This is from Stirzaker's book Random Processes.

Suppose we have a simple random walk with probability going "up" p, "down" q. At time 0 it stats at 0, so

$$S_0 = 0$$

Now let $u_b $ be the mean number of visits to "state" b before returning to the origin. The following is given without proof:

$$u_b = \sum^n_{i=1}P(S_1S_2..S_n \neq 0, S_n = b)$$

where the the probability in brackets is the probability of random walk reaching b on the nth step AND not touching 0 during the trip. By the balot theorem, $P(S_1S_2..S_n \neq 0|S_n = b) = b/n $. But I still dont understand how the equality is found. Any help much appreciated.

  • $\begingroup$ Which equation is the one you don't understand? What does $P(S_1S_2...S_n|S_n=b)$ mean? $\endgroup$ – pajonk Jun 20 '16 at 17:38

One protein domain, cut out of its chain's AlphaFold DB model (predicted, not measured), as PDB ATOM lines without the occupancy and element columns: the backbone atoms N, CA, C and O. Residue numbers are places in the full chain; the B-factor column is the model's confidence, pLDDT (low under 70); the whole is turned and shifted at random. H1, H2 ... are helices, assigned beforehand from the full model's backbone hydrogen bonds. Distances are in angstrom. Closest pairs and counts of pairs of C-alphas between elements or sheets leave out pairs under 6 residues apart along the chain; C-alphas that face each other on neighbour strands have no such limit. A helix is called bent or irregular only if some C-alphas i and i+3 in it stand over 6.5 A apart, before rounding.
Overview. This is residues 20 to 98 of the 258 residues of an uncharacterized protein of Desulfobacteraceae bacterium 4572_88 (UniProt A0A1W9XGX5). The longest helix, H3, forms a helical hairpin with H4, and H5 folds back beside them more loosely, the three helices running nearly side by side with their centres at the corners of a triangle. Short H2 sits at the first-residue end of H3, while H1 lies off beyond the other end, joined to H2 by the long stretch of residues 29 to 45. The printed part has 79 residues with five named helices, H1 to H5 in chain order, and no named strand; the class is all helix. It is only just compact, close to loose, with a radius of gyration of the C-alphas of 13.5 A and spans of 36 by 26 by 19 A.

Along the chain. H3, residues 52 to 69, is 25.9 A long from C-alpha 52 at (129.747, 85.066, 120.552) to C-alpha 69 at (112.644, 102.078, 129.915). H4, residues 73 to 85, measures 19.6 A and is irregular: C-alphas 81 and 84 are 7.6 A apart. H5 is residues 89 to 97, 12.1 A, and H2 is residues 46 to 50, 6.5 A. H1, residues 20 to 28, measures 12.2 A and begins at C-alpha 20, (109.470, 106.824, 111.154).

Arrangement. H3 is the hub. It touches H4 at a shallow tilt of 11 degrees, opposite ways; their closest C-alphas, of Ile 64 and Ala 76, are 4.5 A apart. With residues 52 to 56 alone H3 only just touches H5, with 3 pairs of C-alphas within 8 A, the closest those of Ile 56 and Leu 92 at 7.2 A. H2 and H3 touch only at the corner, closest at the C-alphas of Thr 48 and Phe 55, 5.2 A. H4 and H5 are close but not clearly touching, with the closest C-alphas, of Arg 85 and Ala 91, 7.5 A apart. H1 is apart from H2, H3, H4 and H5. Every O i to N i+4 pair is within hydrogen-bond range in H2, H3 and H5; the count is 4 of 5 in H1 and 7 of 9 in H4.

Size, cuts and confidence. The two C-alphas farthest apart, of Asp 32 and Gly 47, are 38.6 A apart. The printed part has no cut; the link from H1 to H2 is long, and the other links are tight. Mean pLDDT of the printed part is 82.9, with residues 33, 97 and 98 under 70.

• $\begingroup$ The main equality ub = .... And thank you for pointing out the type, it should be S1S2..Sn not equal to 0 | Sn = b $\endgroup$ – Malin Jun 20 '16 at 17:57
  • $\begingroup$ There must be a typo in your question. The sum is over an index $i$ that does not appear anywhere. $\endgroup$ – Michael Jun 20 '16 at 17:59
  • 1
    $\begingroup$ Yes, sorry for all the typos, and thank you for answering the question! $\endgroup$ – Malin Jun 20 '16 at 18:09

There was likely a typo in your question, as the sum is over an index $i$ that does not appear anywhere. I think the true equation is intended to be: $$ u_b = \sum_{i=1}^{\infty} P[S_1S_2\cdots S_i \neq 0, S_i=b]$$ You can prove that by defining $N_b$ as the random number of times we hit $b$ before returning to $0$ and then taking expectations of the identity: $$ N_b = \sum_{i=1}^{\infty} 1\{S_i=b\}1\{S_1S_2\cdots S_i \neq 0\}$$ with $1\{A\}$ being an indicator function of the event $A$ (being 1 if $A$ occurs and $0$ else).


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